by Rana Allam
In one on the most beautiful spots in the world, EU leaders attended a high-level meeting with the Arab League at the invitation of Egyptian President Abdel Fatah el-Sisi to discuss migration, security, and terrorism. The meeting took place in the Sinai’s Sharm El Sheikh, a resort city on the Red Sea known as the City of Peace for its hosting of many international peace conferences. The City of Peace has become almost a ghost city now that, under the Sisi regime, the whole of the Sinai Peninsula resembles a military base.
The Sinai has seen atrocities beyond imagination. Isolated by the military since the Egyptian revolution in 2011, the people in the Sinai live in constant fear of air raids destroying their homes and livelihoods. In the north lies the city of Rafah where the inhabitants were forcibly evacuated. Thousands of families were thrown out of their homes, while the military, along with its Israeli allies, bombed the city into ashes and dust. Homes, schools, hospitals, roads, and farmland were destroyed, and whoever dared to stay was killed. The military campaigns in North Sinai have left up to 420,000 residents in four cities in urgent need of humanitarian aid, including medicine and food. Neither the Egyptian Red Cross nor any other relief organization is allowed in. This has all taken place amid a media blackout.
The Sisi regime has suspended water and electricity, banned the sale of commercial goods like gasoline, and cut telecommunications for days in a row in Northern Sinai. A state of emergency in North Sinai since 2014 has given the security forces the freedom to oppress, unlawfully detain, and kill with impunity. No reporters or researchers, foreign or domestic, are allowed in the Sinai, and whoever dares to write about the situation there is sent to military jail. A military court accused journalist and researcher Ismail Alexandrani of belonging to a terrorist organization and handed him a 10-year prison sentence for speaking up about the atrocities committed in the Sinai.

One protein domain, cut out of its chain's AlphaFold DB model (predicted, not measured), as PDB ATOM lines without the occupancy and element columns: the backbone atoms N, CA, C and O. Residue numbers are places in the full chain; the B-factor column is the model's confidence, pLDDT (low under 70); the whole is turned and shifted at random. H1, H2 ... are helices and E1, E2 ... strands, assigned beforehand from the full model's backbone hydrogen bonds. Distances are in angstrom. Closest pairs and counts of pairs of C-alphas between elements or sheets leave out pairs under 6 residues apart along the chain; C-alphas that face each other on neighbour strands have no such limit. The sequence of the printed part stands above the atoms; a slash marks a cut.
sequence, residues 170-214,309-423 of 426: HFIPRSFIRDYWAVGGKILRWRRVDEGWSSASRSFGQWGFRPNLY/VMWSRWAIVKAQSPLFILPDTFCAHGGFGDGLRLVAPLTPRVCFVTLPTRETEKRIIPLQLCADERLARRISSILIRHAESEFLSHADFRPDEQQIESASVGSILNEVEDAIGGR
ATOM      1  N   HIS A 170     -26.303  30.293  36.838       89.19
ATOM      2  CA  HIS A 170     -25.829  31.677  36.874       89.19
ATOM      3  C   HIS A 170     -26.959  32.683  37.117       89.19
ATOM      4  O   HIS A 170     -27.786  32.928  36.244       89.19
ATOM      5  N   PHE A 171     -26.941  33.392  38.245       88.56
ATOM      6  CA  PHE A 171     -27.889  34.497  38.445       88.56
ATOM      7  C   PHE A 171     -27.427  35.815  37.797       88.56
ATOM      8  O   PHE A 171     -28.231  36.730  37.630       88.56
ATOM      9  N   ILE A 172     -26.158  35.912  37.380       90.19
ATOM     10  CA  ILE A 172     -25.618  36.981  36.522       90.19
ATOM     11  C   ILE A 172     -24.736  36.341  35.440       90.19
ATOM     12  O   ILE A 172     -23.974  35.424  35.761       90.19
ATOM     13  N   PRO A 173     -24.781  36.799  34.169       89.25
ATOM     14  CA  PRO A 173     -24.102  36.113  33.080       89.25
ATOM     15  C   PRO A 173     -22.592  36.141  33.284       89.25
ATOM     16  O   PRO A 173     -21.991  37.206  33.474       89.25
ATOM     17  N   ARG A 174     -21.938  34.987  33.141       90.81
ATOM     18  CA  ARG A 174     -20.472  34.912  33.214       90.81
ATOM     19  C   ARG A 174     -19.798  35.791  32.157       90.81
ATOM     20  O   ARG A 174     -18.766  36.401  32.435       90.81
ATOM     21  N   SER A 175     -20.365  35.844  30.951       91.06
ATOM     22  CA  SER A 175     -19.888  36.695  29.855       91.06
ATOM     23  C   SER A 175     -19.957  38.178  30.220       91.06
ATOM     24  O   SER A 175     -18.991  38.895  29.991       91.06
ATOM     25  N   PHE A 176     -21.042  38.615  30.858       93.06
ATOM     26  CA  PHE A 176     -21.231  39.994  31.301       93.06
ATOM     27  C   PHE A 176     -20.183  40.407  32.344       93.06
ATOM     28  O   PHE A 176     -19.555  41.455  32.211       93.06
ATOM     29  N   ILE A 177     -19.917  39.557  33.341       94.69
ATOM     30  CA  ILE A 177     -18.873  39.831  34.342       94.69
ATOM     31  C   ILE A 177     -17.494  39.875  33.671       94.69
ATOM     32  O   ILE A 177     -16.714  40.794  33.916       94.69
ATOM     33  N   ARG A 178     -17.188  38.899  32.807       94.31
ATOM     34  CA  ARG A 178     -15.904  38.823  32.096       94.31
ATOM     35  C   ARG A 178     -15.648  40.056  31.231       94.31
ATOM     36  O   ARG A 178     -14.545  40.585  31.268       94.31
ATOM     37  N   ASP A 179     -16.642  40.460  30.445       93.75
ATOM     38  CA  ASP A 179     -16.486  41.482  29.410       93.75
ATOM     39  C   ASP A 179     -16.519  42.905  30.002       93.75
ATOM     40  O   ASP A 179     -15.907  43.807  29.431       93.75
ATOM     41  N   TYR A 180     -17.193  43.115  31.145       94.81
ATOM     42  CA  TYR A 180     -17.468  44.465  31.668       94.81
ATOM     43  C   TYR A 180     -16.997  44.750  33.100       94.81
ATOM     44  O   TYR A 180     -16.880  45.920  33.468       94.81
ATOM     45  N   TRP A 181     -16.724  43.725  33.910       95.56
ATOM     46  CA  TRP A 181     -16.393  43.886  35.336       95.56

In the past, the Sinai, and especially Sharm el Sheikh, was a tourist heaven, and Egyptians flocked to its coasts, its diving spots, and its desert to enjoy their country. Now, Sinai residents cannot set foot outside the peninsula without security clearance, which they rarely ever get, and Egyptians go through checkpoints from hell to enter Sinai. Most have just stopped going there.
The EU leaders who flew to the Sinai for this meeting were indirectly providing legitimacy to the Sisi regime even as his security forces continue to commit grave human rights violations. Even worse, in addition to their discussions about migration and security, they were talking about more arms deals that would provide the Sisi regime with the tools of repression, which produce instability and hence more refugees to Europe.
Sisi’s policies are also a recipe for creating terrorists. Violent extremists feed on the grievances of vulnerable people. The more violent, repressive, and brutal the state is, the more of a recruitment base these extremists have. For an authoritarian military ruler like Sisi, more “terrorists” on the ground then gives him freer rein to pass more draconian laws and more repressive policies. For the EU, this should be a reason to stop supporting Sisi as a way to reduce migration, increase security, and decrease the ranks of terrorists. But they do not see it this way. They choose to believe that Egypt is stable as long as it continues to fill their pockets with the proceeds from lucrative arms deals.
Overall, the summit was not a success, except from Sisi’s point of view. Both the weak Arab League and the European Union suffer from divisions, the former because of infighting and the latter around the issue of refugees, and they didn’t leave the summit with any concrete results or plans of action. The EU came under harsh criticism for its support of Sisi, but Sisi himself basked in the glory from national news outlets publishing photos of him “leading the world.” News of future arms deals will come next.
Sisi’s outburst at the end of the summit meeting in which he rejected EU criticisms of his dismal human rights record, was not without merit. EU leaders have already turned a blind eye to that record, having accepted his invitation to discuss their security with him. They have already given him the power he needs. They need him, and he knows that now. They’ve lost the leverage to criticize him.
In his strongly worded closing remarks, Sisi told Europeans that they should “not lecture us on humanity,” that “Europeans and Arabs have a different sense of humanity, values, and ethics.” It is unclear where the difference lies, but it might be time to change the vocabulary of the demands directed at Sisi. What Egyptians are calling for is an end to the killing, torture, unfair trials, forced disappearances, unlawful detentions, trumped-up charges, and overall state terror. Maybe that would resonate better than saying “human rights.”